They used to worry about being ‘skinned alive’ and ‘beaten to a pulp’ but soon realized that they were safe. The older in a devilish mood would even dare me to!

The pre-teens brought on more contradictions in the form of their mother. I once heard the older one tell his friend, ‘My mother is a bundle of ‘NO’ es. The younger one used to start his sentences with, ‘I know you will say no, but listen to me anyway.’

With a pang I realized that saying ‘no’ had become a reflex action for me. But I was a darned sight better than my friend who had three sons – each naughtier than the other. Her children complained that their mother only told them two things – ‘Eat!’ And ‘Study!’ So bad was it that it was as if all the verbs had been erased from her vocabulary.

Sigh! Those were the good old days. Too soon they had grown up and become TEENS. The rest as they say,  is history.

(Image courtesy: Cartoonstock.com)

45 comments

  1. hahahaha! thats an awesome post…I guess I dont have to worry too much…if my kid turns out anything like your brats…life is nice 🙂

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    1. You don’t have to worry AT ALL! R is a lovely child and her parents are well grounded 🙂

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  2. That’ the place I am in, right now. I relate to all of the above. (I’m your kinda mom, I can see 😉 ) You totally know what I am going through. Thank you for coming by my blog and leaving this link for me.Thank you so much for letting me know that things will be fine and that one day, I’ll look back and not feel bad for what I’m doing now.

    Hugs, Zephyr.

    I need to be regular here. You have a new subscriber. 🙂

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    1. Hugs right back, DN. I am glad you could relate to it. The archives of the L&M and the Brats is full of such stuff. Do browse when you have the time. 🙂 And thanks for becoming a subscriber. And yes things will not only become better but will become wonderful. Read the Brat’s tribute to his dad and you will know. Though he has mentioned his father, it applies to the mother too, yes, the same one who ‘no’ed’ them for everything 😀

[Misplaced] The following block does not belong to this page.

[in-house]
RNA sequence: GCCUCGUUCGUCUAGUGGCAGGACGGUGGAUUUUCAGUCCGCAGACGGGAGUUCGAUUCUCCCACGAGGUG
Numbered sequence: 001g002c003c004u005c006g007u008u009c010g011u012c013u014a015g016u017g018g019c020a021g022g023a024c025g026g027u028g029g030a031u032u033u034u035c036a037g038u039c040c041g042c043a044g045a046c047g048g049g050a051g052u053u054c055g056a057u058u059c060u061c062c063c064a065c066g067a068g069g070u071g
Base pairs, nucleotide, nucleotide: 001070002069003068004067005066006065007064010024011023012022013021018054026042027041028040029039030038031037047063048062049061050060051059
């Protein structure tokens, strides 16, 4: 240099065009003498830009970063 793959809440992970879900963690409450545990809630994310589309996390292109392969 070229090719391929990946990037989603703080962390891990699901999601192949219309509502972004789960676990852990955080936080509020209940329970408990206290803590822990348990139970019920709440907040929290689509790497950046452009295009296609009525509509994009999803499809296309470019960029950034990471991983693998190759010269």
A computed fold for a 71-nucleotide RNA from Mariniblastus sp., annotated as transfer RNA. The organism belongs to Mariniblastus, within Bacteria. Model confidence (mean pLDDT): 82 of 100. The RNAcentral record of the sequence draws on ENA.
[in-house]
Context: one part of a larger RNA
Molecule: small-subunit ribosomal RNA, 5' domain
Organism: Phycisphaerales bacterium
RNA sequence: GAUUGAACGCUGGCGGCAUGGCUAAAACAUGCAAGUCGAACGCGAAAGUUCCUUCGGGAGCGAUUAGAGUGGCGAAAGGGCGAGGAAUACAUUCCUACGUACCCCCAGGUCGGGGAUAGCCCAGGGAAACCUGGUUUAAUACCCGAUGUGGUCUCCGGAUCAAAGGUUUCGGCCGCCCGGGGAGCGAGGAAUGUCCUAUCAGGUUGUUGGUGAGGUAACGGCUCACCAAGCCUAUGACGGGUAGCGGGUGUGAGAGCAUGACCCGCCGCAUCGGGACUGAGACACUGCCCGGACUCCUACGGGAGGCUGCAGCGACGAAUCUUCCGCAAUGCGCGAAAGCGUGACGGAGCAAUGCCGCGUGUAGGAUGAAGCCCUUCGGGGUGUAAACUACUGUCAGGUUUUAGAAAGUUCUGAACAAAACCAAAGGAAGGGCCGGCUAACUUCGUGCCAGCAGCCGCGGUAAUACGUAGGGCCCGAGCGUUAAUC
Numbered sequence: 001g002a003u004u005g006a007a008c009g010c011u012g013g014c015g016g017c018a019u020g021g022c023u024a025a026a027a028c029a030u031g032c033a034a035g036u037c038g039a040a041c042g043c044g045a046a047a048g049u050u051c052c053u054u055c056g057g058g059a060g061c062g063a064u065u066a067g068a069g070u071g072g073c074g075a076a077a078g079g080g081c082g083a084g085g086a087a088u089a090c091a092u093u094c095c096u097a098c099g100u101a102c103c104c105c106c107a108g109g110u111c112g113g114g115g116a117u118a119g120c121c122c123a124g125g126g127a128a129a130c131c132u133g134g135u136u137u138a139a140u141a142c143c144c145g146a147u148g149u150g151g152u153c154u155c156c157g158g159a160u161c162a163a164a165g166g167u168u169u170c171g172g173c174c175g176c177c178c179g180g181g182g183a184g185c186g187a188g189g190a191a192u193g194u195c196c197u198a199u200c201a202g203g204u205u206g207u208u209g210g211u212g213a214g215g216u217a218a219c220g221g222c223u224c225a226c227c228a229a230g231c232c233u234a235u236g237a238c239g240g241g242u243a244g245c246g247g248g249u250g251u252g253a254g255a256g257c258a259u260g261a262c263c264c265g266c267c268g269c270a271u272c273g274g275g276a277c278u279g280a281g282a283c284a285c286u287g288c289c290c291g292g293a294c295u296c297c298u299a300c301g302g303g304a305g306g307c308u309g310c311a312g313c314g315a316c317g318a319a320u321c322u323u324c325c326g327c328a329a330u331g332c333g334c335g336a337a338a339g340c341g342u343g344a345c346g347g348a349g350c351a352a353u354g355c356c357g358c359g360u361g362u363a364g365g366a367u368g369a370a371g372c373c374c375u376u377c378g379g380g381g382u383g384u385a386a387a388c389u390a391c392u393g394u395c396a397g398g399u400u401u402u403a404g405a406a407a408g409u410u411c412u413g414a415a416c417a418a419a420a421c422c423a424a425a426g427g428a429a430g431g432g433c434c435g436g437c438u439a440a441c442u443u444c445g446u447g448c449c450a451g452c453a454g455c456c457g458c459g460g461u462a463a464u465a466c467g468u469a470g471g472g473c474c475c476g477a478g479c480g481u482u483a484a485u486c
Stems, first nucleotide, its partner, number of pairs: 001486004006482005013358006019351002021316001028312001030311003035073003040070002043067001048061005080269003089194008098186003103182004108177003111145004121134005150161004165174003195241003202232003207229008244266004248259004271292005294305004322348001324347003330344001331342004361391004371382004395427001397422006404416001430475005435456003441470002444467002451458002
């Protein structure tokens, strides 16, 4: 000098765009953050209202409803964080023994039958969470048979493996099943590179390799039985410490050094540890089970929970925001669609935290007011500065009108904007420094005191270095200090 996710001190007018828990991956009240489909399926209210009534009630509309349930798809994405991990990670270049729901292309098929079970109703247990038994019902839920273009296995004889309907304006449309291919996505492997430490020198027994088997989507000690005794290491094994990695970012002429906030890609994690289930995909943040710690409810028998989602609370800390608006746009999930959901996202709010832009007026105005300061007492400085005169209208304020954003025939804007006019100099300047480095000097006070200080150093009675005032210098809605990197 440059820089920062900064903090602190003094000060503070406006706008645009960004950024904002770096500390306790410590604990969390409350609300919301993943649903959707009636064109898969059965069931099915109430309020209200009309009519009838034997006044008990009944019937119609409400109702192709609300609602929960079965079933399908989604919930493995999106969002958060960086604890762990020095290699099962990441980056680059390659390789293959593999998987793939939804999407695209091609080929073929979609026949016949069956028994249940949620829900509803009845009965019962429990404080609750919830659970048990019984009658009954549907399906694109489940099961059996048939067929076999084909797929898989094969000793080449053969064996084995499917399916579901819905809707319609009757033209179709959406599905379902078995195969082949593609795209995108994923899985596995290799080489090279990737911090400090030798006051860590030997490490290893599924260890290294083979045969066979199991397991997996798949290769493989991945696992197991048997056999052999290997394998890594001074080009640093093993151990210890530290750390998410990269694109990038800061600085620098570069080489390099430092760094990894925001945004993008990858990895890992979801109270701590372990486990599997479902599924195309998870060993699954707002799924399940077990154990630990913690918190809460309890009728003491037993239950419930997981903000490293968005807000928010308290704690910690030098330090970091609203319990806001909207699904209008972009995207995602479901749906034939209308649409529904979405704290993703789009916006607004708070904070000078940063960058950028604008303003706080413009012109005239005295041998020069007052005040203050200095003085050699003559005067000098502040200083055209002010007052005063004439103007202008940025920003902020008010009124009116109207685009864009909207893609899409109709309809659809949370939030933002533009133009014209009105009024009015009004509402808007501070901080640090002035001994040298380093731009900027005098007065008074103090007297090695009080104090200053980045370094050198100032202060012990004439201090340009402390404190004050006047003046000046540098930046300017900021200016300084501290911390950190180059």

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  3. Such a nice post! I see so much of myself in what you are doing and how my 9-year-old son reacts. I am called dictator, strict because I give him rationed time at the computer. I don’t give him all the gadgets in the world with the sole exception being on his birthday when all the money he gets from relatives gets pooled. I realize that many time I say “no” to him, but most times I sit and explain why something for someone else’s child might be okay and not for him. I would love to know what my sons think when they are older. One thing is for sure, he will say his mom can justify anything on earth :). It is great to connect with you. Let me tell you that there are very few in your age group who can look beyond their position, traditions, importance to actually laugh at their own selves.

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    1. It is nice to connect with younger people like yo too for those like me who want to be part of this generation’s life 🙂 Children actually like to be given limits because they then know how far they can go safely. It is when they are given disproportionate freedom that they tend to make mistakes or go to extremes. It is good that you take time to explain to your children why you are not allowing them certain things. My daughter-in-law does that too. I appreciate this generation of intelligent mothers who have had a good grounding as kids themselves. And as for laughing at oneself, it is the best way to bring yourself down to earth in double quick time 😀

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  4. I was sure, Siddharth would comment ‘hey its my story’.
    No further comments. I shall reserve my thoughts for my blog.
    If & when, I start my blog, it will be dedicated to you, for inspiring me each time, I read yours.

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    1. Oh Pratibha, that is the best anniversary gift I could have got from any one. Thanks for the thought. 🙂 No, Siddharth has no time to comment regularly these days, but I know he reads the posts and his comment on this blogpost was good enough for me 😀

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  5. Such a sweet post ! Loved it !
    Haven’t we all as parents(specially us mothers) used the ‘NO’ and ‘DON’T’ words liberally while bringing up our kids ?!
    I remember my first born complaining about being told that he’s a ‘BIG boy’ and not ‘OLD enough’ in the same breathe by me ! I think the first borns suffer this feeling more as we keep reminding them they are now ‘BIG’ as soon as they have a younger sibling…..on hindsight I wish I’d been more sensitive to his genuine confusion !

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    1. Aww thanks Chits. That’s something I never gave a thought to. Else I could have added it to the post — how the older one always kept complaining that the younger one had it better all round. don’t be too hard on yourself. With the first ones, we are in the learning process too. 😀

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  6. How i love you for writing this. As parents of a 3 year old, both me and my wife so often look at each other with a we-dont-know-what-to-do look. Sometimes the NOs become so regular that we have to tell him to do – what we dont want him to do. Ohh Gawd.. we both can be so confused and lost. 🙂